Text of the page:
Grand Rapids Symphony has been invited by Festival of the Arts to serve as honorary co-chairs for next year’s community-wide celebration of arts and culture in Grand Rapids
Festival of the Arts unveiled the appointment on Friday, June 7, the first day of the three-day, showcase of art, music, dance and more, including an appearance earlier that day by the Grand Rapids Youth Symphony under conductor John Varineau.
For the next year, Grand Rapids Symphony’s Music Director Marcelo Lehninger and President and CEO Mary Tuuk, along with Varineau, will serve as ambassadors for the annual event, which will be held June 5-7, 2020.
“I’m thrilled to have Grand Rapids Symphony back for Festival of the Arts in 2020 and to have their leaders involved as honorary co-chairs," said David Abbott, Executive Director for Festival of the Arts. “Festival remains grateful for the Youth Symphony for their continued performance and looks forward to the professional company joining in on the fun.”
“Marcelo is already formulating some surprises that we know will wow the community,” Abbott said.
This past year, Grand Rapids Ballet’s Executive Director Glenn Del Vecchio and Artistic Director James Sofranko served as honorary co-chairs for the 50th anniversary Festival of the Arts. Grand Rapids Symphony now takes over the role of promoting the importance of art and culture in West Michigan leading to the event that’s held each year on the weekend following the first Friday that falls in June.
“Festival of the Arts has a special place in our hearts as it does in yours as well,” said Tuuk, a Grand Rapids native who also attended Calvin College in Grand Rapids. “Since childhood, I’ve known that, in Grand Rapids, summer in the city truly begins with Festival.”
Fifty years ago this month, Alexander Calder’s 43-foot tall, 42-ton stabile, “La Grande Vitesse,” was installed in downtown Grand Rapids as the fledgling National Endowment for the Arts’ first work of public art. Former Congressman Gerald R. Ford, who later became 38th President of the United States, was instrumental in securing the $45,000 grant in 1967.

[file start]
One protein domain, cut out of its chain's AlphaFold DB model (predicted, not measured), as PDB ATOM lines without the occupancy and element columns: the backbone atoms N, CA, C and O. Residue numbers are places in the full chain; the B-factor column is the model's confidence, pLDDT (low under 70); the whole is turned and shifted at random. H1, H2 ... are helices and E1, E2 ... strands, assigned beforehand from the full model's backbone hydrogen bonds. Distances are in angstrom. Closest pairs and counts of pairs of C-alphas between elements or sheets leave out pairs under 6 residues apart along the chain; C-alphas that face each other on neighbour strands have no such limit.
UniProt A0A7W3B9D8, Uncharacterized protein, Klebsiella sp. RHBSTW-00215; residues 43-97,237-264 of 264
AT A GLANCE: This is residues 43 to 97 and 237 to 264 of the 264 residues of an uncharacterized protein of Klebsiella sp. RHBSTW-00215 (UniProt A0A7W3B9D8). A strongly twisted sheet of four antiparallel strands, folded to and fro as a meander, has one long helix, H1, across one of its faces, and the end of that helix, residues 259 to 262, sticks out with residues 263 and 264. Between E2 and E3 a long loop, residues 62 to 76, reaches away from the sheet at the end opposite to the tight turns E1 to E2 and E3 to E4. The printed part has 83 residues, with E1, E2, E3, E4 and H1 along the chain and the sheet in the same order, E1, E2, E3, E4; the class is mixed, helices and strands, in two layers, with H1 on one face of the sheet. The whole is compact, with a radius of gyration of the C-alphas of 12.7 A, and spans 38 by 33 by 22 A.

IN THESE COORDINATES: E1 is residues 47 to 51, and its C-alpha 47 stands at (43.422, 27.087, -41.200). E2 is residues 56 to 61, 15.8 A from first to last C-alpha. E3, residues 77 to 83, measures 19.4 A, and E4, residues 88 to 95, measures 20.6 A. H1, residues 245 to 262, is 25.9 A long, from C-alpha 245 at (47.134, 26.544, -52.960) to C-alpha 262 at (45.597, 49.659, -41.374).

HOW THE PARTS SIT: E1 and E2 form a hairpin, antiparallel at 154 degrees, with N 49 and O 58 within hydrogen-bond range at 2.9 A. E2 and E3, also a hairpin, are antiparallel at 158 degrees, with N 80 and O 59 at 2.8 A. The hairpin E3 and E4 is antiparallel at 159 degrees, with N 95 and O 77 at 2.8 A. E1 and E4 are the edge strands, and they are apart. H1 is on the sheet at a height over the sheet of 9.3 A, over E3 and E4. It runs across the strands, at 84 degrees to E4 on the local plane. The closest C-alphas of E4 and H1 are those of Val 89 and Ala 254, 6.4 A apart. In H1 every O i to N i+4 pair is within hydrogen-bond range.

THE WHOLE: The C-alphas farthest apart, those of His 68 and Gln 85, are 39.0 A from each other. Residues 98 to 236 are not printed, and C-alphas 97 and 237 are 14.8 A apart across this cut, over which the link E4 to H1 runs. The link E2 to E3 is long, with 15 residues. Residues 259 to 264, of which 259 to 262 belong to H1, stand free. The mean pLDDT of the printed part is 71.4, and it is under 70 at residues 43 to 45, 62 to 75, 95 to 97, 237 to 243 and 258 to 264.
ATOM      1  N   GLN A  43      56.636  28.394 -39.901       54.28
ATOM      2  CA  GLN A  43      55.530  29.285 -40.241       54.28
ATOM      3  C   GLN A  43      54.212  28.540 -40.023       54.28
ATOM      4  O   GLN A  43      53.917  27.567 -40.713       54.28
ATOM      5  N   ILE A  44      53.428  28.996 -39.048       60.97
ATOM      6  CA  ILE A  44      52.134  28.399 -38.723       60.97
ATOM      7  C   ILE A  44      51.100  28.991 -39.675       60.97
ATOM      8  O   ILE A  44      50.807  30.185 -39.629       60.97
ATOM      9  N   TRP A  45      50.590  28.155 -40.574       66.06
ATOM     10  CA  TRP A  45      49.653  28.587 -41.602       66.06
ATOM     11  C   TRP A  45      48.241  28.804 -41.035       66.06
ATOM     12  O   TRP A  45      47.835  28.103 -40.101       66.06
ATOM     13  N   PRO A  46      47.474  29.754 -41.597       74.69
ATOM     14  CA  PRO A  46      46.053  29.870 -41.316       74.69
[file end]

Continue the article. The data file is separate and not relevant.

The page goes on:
For its dedication on June 14, 1969, the Grand Rapids Symphony performed music by George Gershwin and Charles Ives, and the orchestra gave the premiere performance of a piece titled “Inaugural Fanfare” commissioned for the occasion by Aaron Copland.
The installation of the orange/red sculpture that also measures 54 feet long and 30 feet wide was the inspiration for Festival of the Arts, held for the first time in June 1970. Over time, “The Calder,” as it’s popularly known, has become a symbol of the city, and Festival has grown to become the biggest street party of the summer in Grand Rapids.
The Grand Rapids Symphony or its musicians, performing as soloists or in smaller ensembles, have been a part of Festival of the Arts for most of the past five decades. Next year, musicians of the orchestra will perform in some capacity for the annual event that’s open for free to the entire community.
Recently, members of Grand Rapids Ballet performed on Calder Plaza for a standing-room only crowd on Saturday, June 8, the second day of Festival 2019.
Three years ago, the Grand Rapids Symphony introduced Lehninger as its newly appointed Music Director on the eve of Festival of the Arts 2016. The following day, its leaders took the Brazilian-born conductor on a walking tour of Festival of the Arts and downtown Grand Rapids.
It was Lehninger’s introduction to Festival of the Arts as well as to the arts and culture of Grand Rapids, said Varineau, who will mark his 35th anniversary season in 2019-20 with the Grand Rapids Symphony.
“He put on a red T-shirt with an image of the Calder,” Varineau said. “He saw the sights, ate the food, rode the Di Suvero Swing and enjoyed everything Festival had to offer.